Risk factors for the occurrence of interactions among the general population are described extensively in literature. Research among the general population shows that lung patients, patients who use anti-coagulant drugs, patients with cardiovascular disease who use, amongst other things, diuretics, nitrates, ACE-inhibitors and Ca antagonists, patients older than 50 and patients suffering from diabetes and kidney disorders belong to the group with risk factors for the occurrence of interactions and duplicate prescriptions [10, 11]. It is not certain whether these risks factors in cancer patients using anti-cancer drugs are the same. Research by Riechelmann et al. into clinical oncology patients suggests that the use of eight or more drugs and a hospital stay of more than six days represented a risk factor . In ambulatory cancer patients Riechelmann et al found an increased risk for certain types of cancer (mainly brain tumours) and patients receiving drugs to treat comorbidities .
Due to the lack of data available to the prescribing oncologist about medication to treat comorbidities of cancer patients, some drug-related problems such as interactions and duplicate prescriptions that can occur during the use of anti-cancer drugs are not being recognised. Furthermore, due to poor transfer of medication information between the community pharmacy, the general practitioner and the hospital, these drug-related problems may not always be identified.
The aim of the present study is to gain more insight into the prevalence of interactions and duplicate prescriptions among patients being treated in the outpatient day care departments for oncology and hemato-oncology using a novel more extensive screening method. For the first time the prevalence of drug interactions with OTC-drugs in cancer patients will be studied. Possible risk factors for the occurrence of these drug-related problems will also be studied.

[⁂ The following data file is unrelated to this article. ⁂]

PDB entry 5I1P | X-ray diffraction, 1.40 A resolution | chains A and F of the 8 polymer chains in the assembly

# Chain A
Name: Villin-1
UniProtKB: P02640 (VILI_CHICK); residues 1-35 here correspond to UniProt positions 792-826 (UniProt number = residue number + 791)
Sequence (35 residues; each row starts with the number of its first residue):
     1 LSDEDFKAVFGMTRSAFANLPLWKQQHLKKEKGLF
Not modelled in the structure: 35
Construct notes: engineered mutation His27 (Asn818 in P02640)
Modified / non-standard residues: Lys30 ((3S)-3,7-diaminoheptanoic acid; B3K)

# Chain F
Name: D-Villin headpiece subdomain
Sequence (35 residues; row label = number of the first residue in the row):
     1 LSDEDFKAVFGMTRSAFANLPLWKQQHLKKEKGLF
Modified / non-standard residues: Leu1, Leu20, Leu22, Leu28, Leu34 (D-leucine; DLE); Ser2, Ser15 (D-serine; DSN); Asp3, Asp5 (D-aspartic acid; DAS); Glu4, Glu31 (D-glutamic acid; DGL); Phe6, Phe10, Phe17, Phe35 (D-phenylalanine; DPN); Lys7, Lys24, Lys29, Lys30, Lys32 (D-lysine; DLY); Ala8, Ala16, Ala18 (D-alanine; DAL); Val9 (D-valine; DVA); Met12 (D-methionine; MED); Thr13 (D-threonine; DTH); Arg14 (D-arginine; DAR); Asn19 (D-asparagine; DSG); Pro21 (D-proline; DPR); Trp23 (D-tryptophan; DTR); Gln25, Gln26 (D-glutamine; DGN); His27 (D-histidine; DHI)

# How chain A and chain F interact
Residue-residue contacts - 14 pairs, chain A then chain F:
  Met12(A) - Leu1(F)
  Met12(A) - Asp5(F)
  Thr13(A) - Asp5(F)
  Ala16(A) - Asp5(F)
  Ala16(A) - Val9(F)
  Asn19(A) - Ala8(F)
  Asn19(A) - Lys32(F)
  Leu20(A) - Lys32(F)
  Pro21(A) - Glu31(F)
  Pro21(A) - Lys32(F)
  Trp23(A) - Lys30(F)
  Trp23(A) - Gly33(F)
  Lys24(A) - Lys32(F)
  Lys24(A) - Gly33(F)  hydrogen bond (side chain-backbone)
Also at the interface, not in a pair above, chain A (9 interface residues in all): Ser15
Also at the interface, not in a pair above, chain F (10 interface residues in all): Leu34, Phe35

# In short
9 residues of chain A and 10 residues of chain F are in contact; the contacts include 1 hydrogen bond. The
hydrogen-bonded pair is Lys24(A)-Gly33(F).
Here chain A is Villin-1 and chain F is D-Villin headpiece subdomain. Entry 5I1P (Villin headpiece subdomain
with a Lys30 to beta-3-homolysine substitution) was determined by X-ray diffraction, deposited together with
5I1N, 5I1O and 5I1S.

Study design and setting
A multicenter cross-sectional study of the epidemiology of drug interactions and duplicate prescriptions is performed during a five month period starting in november 2009 among all oncology and hemato-oncology patients treated with systemic anti-cancer drugs at the (hemato-)oncology outpatient day care department of the VU University Medical Center and the Zaans Medical Center. The VU University medical center is a large tertiary referral hospital in Amsterdam. The Zaans Medical Center is a small community hospital situated in Zaandam (Amsterdam area).
In a five month period all patients with solid and hematologic malignancy currently using systemic anti-cancer drugs are asked to participate in the study. Exclusion criteria: the use of trial medication, a lack of command of the Dutch language and younger than 18 years old. All participating patients are asked to sign Informed Consent. The study is approved by the Medical Ethics Board of the VU University medical center and the Zaans Medical center.
Patients are asked questions by means of a structured interview (RVL) (available online as an additional file). Questions concern co-morbidities and the use of OTC drugs. To determine the type of co-medication, an overview of drugs prescribed is obtained from the community pharmacy and the actual use is discussed with the patient. Data on the use of anti-cancer agents, diagnosis, aim of treatment (palliative/adjuvant), treatment start date and cancer-related co-medication is collected by means of a medical chart review and, if necessary, by means of interview of the prescribing doctor. Data on renal function (creatinine) and liver function tests [aspartate aminotransferase (ASAT), alanine aminotransferase (ALAT) and gamma-glutamyltransferase (γ-GT)] is obtained from the laboratory database of the hospital.
We define a laboratory abnormality as an increase of 50% or greater above the upper limit in plasma levels measured within the prior 4 weeks (upper normal limits: ASAT≤35 U/L, ALAT≤40 U/L, γ-GT≤44 U/L, creatinine≤99 μmol/L).
Determinations of potential drug interactions and duplicate prescriptions